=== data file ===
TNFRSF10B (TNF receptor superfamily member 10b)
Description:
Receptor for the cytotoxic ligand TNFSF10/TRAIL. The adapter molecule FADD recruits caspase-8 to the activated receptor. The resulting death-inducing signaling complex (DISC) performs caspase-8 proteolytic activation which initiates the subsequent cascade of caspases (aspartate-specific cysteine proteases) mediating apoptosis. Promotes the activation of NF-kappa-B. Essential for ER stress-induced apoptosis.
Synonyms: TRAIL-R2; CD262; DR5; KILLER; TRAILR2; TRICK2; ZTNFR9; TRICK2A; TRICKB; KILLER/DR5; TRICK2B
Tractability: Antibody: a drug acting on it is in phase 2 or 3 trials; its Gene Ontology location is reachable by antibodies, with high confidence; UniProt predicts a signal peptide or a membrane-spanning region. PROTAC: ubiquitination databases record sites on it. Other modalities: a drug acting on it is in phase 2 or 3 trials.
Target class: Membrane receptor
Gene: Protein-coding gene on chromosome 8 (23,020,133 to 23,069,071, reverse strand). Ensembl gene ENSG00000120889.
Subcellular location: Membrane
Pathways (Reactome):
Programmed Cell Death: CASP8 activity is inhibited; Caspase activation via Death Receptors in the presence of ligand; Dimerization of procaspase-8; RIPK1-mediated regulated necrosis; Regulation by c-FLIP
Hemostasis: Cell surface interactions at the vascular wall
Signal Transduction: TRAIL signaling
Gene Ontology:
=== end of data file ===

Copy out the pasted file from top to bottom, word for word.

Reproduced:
TNFRSF10B (TNF receptor superfamily member 10b)
Description:
Receptor for the cytotoxic ligand TNFSF10/TRAIL. The adapter molecule FADD recruits caspase-8 to the activated receptor. The resulting death-inducing signaling complex (DISC) performs caspase-8 proteolytic activation which initiates the subsequent cascade of caspases (aspartate-specific cysteine proteases) mediating apoptosis. Promotes the activation of NF-kappa-B. Essential for ER stress-induced apoptosis.
Synonyms: TRAIL-R2; CD262; DR5; KILLER; TRAILR2; TRICK2; ZTNFR9; TRICK2A; TRICKB; KILLER/DR5; TRICK2B
Tractability: Antibody: a drug acting on it is in phase 2 or 3 trials; its Gene Ontology location is reachable by antibodies, with high confidence; UniProt predicts a signal peptide or a membrane-spanning region. PROTAC: ubiquitination databases record sites on it. Other modalities: a drug acting on it is in phase 2 or 3 trials.
Target class: Membrane receptor
Gene: Protein-coding gene on chromosome 8 (23,020,133 to 23,069,071, reverse strand). Ensembl gene ENSG00000120889.
Subcellular location: Membrane
Pathways (Reactome):
Programmed Cell Death: CASP8 activity is inhibited; Caspase activation via Death Receptors in the presence of ligand; Dimerization of procaspase-8; RIPK1-mediated regulated necrosis; Regulation by c-FLIP
Hemostasis: Cell surface interactions at the vascular wall
Signal Transduction: TRAIL signaling
Gene Ontology: